UMass Amherst Computer Scientist James Kurose Explores Network Future in Season’s Final Distinguished Faculty Lecture

James Kurose

AMHERST, Mass. – Computer scientist James Kurose will discuss a “clean-slate” in the next generation of computer network architecture in the final lecture of the 2013-14 Distinguished Faculty Lecture Series at the University of Massachusetts Amherst. Kurose’s talk begins at 4 p.m. on Wednesday, April 9 in the Massachusetts Room at UMass Amherst’s Mullins Center.

Kurose, a Distinguished Professor at UMass Amherst, will discuss “content networking,” exploring a model in which a network-user’s device (computer, phone, or TV) connects directly to content (such as video and audio, web content and software) rather than to another specific device in the network.

“Given that Internet video traffic alone was nearly 70 percent of all global consumer Internet traffic in 2012, it’s clear that people today are mostly concerned with connecting themselves to content rather than to a specific network device or user,” Kurose notes. “Today’s Internet architecture, nearly 40 years old now, is grounded in a 100-year-old communication model of connecting a specific device to another specific device through the network.” he said. “Building architects say that forms follows function, and that’s true in computer networking as well – the profound changes in how people use the Internet have caused researchers to consider next-generation Internet designs more well-matched to this new use.”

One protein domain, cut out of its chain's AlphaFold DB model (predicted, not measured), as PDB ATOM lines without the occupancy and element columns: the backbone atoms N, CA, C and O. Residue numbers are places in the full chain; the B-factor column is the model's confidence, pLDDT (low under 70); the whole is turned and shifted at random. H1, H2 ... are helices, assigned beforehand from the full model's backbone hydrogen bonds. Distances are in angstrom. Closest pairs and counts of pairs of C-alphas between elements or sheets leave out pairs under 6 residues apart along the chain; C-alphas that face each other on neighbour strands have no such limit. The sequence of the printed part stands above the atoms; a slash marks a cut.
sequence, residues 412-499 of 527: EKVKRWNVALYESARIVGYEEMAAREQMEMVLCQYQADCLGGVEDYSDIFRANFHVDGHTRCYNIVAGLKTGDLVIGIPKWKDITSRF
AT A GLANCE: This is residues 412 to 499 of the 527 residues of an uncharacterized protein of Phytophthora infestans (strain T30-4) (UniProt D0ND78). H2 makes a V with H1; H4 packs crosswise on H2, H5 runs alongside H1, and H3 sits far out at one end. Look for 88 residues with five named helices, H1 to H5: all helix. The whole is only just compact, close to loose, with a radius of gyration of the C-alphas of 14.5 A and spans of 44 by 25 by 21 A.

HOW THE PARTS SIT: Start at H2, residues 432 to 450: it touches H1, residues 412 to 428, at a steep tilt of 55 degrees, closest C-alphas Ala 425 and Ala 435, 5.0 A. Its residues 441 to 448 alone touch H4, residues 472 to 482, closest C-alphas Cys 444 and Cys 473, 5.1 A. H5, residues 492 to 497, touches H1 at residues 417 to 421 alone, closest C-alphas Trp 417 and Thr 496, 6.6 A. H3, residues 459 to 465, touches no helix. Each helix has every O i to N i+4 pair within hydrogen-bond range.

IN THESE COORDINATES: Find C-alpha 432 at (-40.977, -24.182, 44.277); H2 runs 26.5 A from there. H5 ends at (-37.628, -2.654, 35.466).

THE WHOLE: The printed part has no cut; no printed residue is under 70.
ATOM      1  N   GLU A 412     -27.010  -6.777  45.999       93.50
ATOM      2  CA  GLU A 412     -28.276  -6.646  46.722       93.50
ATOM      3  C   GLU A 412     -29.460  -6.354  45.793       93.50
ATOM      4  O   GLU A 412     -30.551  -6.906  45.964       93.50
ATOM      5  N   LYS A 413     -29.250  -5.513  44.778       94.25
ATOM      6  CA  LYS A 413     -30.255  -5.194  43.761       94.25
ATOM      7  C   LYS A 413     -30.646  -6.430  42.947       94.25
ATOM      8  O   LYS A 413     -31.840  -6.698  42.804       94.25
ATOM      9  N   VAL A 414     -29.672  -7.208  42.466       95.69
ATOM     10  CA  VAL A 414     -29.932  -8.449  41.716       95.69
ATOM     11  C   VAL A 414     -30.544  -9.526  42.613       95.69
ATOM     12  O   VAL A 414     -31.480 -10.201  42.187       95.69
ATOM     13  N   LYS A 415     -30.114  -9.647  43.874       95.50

Kurose, a researcher in computer networks as well as an award-winning teacher, will begin with a “Networks 101” introduction to the evolution of telephone networks to the Internet to emerging content-centric networks. He will discuss how today’s Internet, although designed for device-to-device communication, can nonetheless be used for device-to-content communication and identify challenges and approaches in making today’s Internet more content-centric; and then focus on the design and analysis of a “clean slate” next-generation network architecture designed specifically around a model of device-to-content communication.

“We will also discuss research challenges and early research results, including those at UMass Amherst, in designing and analyzing a new network architecture in which content may be opportunistically cached and possibly massively replicated within the network,” said Kurose.

Kurose completed his undergraduate degree in physics at Wesleyan University, and received his Ph.D. in computer science at Columbia, joining the UMass Amherst computer science department in 1984. He has served as department chair and interim dean of the College of Natural Sciences and Mathematics, and has served on numerous national and international science advisory boards and panels. His research interests include network protocols and architecture, network measurement, sensor networks, multimedia communication, and modeling and performance evaluation.

A co-author of the book “Computer Networking: A Top-Down Approach,” a sixth edition of which was published by Pearson/Addison-Wesley in 2012, he is also the author or co-author of more than 200 refereed technical publications.

Following his talk, Kurose will receive the Chancellor’s Medal, the highest recognition given for service to the campus. All lectures in the series are free and open to the public.